I don’t watch award shows. Never had, and probably never will. However I gotta commend Steve Stoute for dipping into his own pockets to call out The Grammy’s for being weak. He took out this ad in the NY Times Music section. Hey Beibs, Steve Stoute has your back.
- Just so that I’m not showing partiality to hip-hop artists (although it would be an entirely different letter as to how hip-hop music has been totally diminished as an art form by this organization), how is it that Justin Bieber, an artist that defines what it means to be a modern artist, did not win Best New Artist? Again, his cultural impact and success are even more quantifiable if you factor in his YouTube and Vevo viewership – the fact that he was a talent born entirely of the digital age whose story was crafted in the most humble method of being “discovered” purely for his singing ability (and it should be noted that Justin Bieber plays piano and guitar, as evidenced on his early viral videos).So while these very artists that the public acknowledges as being worthy of their money and fandom are snubbed year after year at the Grammys, the awards show has absolutely no qualms in inviting these same artists to perform. At first I thought that you were not paying attention to the fact that the mental complexion of the world is becoming tanned, that multiculturalism and poly-ethnicity are driving new meaning as to what is culturally relevant. Interesting that the Grammys understands cultural relevance when it comes to using Eminem’s, Kanye West’s or Justin Bieber’s name in the billing to ensure viewership and to deliver the all-too-important ratings for its advertisers.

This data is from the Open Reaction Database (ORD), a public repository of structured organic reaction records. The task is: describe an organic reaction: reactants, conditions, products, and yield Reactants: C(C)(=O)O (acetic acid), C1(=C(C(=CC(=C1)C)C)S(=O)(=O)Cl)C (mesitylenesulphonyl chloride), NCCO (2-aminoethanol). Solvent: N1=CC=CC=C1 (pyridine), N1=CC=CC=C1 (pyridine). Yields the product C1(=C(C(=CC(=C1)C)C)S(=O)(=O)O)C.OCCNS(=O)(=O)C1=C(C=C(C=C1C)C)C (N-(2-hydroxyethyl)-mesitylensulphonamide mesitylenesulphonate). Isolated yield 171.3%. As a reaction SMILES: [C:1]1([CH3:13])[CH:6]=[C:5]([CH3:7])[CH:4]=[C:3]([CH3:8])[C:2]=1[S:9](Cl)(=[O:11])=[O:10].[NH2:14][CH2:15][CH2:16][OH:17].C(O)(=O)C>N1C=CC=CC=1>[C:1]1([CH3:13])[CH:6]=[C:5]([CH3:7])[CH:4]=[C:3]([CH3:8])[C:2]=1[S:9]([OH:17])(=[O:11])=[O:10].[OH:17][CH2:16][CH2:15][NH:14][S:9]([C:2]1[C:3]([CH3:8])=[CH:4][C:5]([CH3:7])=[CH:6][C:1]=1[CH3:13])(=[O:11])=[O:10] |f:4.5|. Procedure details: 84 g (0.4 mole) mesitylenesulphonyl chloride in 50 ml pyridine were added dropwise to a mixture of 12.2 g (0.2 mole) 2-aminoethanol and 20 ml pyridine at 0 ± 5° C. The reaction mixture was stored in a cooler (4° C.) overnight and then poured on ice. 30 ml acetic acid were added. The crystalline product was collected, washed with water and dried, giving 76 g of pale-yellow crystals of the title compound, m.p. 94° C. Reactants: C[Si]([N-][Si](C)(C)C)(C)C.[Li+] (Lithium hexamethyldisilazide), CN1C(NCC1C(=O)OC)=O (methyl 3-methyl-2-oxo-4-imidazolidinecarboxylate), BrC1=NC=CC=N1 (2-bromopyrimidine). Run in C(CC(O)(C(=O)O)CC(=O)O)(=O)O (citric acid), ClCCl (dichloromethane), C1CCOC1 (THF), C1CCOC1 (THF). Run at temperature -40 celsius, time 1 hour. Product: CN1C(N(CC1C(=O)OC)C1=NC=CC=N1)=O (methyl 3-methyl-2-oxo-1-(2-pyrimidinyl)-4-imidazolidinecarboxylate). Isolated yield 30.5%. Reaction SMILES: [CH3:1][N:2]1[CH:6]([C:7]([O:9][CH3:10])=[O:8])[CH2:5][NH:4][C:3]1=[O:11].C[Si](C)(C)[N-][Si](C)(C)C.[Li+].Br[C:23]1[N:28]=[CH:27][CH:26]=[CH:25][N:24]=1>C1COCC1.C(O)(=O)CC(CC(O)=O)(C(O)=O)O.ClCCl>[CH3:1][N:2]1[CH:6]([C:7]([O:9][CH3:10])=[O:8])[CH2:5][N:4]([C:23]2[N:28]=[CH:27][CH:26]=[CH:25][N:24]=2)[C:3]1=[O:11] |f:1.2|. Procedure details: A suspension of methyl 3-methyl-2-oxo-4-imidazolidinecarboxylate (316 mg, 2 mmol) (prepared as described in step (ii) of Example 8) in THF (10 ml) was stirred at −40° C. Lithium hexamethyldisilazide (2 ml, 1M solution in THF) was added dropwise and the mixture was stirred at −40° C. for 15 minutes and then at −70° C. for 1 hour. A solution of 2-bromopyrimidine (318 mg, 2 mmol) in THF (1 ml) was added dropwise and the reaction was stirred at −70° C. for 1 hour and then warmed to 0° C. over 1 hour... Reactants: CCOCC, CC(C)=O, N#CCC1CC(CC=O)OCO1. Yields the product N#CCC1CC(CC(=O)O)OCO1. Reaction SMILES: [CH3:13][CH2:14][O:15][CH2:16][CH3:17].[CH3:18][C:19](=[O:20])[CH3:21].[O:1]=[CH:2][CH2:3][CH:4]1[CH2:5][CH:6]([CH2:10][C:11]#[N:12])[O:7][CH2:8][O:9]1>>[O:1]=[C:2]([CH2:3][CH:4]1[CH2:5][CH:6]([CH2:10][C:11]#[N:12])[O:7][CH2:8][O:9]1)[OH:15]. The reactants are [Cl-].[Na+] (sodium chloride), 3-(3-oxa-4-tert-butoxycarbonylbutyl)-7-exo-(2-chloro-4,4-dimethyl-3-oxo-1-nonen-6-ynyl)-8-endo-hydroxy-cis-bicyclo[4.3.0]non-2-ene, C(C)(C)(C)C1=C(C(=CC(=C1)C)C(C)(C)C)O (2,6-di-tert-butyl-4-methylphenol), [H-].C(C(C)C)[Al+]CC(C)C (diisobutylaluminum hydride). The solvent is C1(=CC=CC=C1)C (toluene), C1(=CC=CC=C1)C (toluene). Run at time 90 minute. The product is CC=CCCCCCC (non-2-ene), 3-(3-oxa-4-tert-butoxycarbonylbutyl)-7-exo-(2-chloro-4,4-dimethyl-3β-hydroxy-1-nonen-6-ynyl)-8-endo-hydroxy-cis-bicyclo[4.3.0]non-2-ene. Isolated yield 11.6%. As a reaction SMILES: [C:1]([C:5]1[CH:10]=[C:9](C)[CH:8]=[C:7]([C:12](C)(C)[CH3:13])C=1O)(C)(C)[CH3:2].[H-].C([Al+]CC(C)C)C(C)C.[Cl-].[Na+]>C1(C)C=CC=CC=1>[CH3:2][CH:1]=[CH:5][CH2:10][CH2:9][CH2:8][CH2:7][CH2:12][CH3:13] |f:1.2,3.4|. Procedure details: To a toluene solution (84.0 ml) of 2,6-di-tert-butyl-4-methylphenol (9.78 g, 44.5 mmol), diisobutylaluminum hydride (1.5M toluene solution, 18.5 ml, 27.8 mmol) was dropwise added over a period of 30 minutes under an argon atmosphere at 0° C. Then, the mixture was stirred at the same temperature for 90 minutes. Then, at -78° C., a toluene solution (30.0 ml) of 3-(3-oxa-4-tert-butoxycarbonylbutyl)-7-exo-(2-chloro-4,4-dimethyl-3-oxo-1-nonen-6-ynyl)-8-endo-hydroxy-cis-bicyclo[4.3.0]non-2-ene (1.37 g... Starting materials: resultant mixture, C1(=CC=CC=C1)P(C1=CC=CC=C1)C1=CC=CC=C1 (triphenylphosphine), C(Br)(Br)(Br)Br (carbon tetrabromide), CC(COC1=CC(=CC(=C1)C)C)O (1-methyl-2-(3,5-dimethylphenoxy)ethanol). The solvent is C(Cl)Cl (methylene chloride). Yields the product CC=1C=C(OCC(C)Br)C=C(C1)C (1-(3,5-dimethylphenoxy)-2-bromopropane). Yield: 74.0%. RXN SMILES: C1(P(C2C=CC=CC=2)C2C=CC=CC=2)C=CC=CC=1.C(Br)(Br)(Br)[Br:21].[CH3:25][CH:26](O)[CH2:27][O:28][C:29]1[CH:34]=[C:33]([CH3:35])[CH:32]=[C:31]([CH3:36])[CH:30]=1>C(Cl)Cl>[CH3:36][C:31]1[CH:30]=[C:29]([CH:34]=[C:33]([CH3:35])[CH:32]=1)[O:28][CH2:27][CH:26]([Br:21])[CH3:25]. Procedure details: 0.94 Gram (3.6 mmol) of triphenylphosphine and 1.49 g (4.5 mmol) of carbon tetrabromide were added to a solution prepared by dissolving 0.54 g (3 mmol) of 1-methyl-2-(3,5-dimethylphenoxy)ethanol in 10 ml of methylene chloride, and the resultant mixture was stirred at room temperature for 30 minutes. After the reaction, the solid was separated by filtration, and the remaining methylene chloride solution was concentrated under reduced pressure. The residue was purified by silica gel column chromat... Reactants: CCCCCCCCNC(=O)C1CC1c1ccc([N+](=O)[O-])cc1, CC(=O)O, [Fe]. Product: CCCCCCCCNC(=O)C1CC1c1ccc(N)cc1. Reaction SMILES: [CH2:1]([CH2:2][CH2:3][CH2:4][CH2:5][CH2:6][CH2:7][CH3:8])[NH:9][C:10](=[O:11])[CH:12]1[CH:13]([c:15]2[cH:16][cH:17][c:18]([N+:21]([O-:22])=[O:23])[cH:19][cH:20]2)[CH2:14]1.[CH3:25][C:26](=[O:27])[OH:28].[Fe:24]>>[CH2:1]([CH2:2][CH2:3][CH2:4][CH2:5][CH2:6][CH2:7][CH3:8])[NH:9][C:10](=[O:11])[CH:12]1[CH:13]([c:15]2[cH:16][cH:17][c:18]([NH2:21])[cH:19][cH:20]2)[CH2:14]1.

What truly inspired the writing of this letter was that this most recent show fed my suspicions. As the show was coming to a close and just prior to presenting the award for Album Of The Year, the band Arcade Fire performed “Month of May” – only to… surprise… win the category and, in a moment of sheer coincidence, happened to be prepared to perform “Ready to Start.”
Does the Grammys intentionally use artists for their celebrity, popularity and cultural appeal when they already know the winners and then program a show against this expectation? Meanwhile the National Academy of Recording Arts and Sciences hides behind the “peer” voting system to escape culpability for not even rethinking its approach.
And I imagine that next year there will be another televised super-close-up of an astonished front-runner as they come to the realization before a national audience… that he or she was used.
You are being called to task at this very moment, NARAS.
And to all of the artists that attend the Grammys: Stop accepting the invitation to be the upset of the year and demand that this body upholds its mission for advocacy and support of artistry as culture evolves.
Demand that they change this system and truly reflect and truly acknowledge your art.